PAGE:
Hierarchical cluster analysis yielded similar results as metabolomic analysis. Colostrum differed markedly from transitional and mature HM samples based on cellular counts and leukocyte proportions.

Metabolic pathway alterations correlated with postnatal milk age and were associated with the metabolism of amino acids such as proline, arginine, phenylalanine, tryptophan, tyrosine, glutathione, and beta-alanine.

Leukocyte counts in colostrum, transitional milk, and mature milk were 18, five, and one, respectively. Keratinocyte counts in the corresponding samples were zero, one, and one, respectively, whereas glandular epithelial cell counts were 82, 94, and 98, respectively. The total cell counts in colostrum, transitional milk, and mature milk were 706, 196, and 16, respectively.

A linear and statistically significant reduction in total cell counts and leukocyte proportions with postnatal milk age was noted, with the number of glandular epithelial cells increasing linearly over the course of lactation.

A total of 63 annotated features, which corresponded to 53 distinct metabolites, were observed. Among these features, 22%, 14%, 13%, and 8% represented carboxylic acids and derivatives, organonitrogen compounds, organooxygen compounds, and fatty acyls, respectively.

Across all samples, organonitrogen compounds, especially sphinganine d16:0 and phytosphingosine, were the most abundant. Colostrum was rich in carboxylic acids and derivatives, except for pyrimidine nucleosides.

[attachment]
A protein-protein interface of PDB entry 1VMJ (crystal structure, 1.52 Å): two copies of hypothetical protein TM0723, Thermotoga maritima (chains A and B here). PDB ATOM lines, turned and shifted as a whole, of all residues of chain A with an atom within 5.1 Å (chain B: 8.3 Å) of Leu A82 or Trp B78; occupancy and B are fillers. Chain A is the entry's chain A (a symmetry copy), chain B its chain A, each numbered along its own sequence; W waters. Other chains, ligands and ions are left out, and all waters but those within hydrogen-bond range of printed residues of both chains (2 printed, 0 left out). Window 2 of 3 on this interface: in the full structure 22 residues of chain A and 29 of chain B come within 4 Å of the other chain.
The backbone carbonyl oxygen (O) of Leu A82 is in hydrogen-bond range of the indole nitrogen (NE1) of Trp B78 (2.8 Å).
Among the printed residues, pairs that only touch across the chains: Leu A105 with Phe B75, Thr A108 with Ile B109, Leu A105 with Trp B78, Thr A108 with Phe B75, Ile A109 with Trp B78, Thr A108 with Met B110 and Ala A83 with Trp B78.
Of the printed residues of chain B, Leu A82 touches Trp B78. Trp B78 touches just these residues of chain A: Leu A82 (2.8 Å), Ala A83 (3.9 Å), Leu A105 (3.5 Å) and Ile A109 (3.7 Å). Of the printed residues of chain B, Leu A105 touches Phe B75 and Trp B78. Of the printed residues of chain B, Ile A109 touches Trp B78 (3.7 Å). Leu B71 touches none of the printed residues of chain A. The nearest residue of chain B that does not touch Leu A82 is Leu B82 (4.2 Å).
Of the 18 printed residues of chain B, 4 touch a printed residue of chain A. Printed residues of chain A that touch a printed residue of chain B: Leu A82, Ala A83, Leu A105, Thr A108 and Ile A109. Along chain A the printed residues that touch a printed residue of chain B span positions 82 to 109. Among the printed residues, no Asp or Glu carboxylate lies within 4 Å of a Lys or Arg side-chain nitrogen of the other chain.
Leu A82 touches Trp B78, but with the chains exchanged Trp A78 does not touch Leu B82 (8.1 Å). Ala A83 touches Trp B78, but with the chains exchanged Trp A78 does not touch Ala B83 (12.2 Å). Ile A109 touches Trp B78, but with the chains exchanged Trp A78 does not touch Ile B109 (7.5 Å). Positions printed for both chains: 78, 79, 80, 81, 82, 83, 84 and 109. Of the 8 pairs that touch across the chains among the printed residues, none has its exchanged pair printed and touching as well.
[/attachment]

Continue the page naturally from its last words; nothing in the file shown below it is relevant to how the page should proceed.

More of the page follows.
Significant and positive correlations were observed for most metabolites, especially for amino acids such as L‐phenylalanine, L‐tyrosine, L‐2‐amino‐5‐hydroxypentanoic acid, and L‐methionine. Contrastingly, for SP d16:0, significant but negative correlations were observed with other metabolites, except dihydrosphingosine d18:0, sphinganine, and phytosphingosine.

In total, 21 metabolites correlated negatively with postnatal milk age. Only SP d16:0 metabolite levels increased through the stages of lactation.

Amino acids and their analogue compounds including L‐leucine, acetylhomoserine, L‐2‐amino‐5‐hydroxypentanoic acid, creatine, L‐phenylalanine, L‐tyrosine, L‐methionine, as well as amines such as spermine, spermidine, and solamine, and purine ribonucleotides, guanosine monophosphate, and adenosine monophosphate, levels reduced with advancing postnatal milk age. HM cellularity did not significantly differ by infant gender, delivery type, and gestational age.


The current study highlights the HM metabolomic variations through different stages of lactation, from colostrum to mature milk.

Further research is needed to improve the understanding of HM cellular diversity and their metabolic components. This information will inform infant nutritionists and aid in developing novel preventive measures for health-associated hazards and diseases, particularly those that are relevant for pre-term infants.

Journal reference:

  • Ten‐Doménech, I., Cascant‐Vilaplana, M.M., Navarro‐Esteve, V., et al. (2023). Metabolomic Diversity of Human Milk Cells over the Course of Lactation. A Preliminary Study. Nutrients 15(1100). doi:10.3390/nu1505110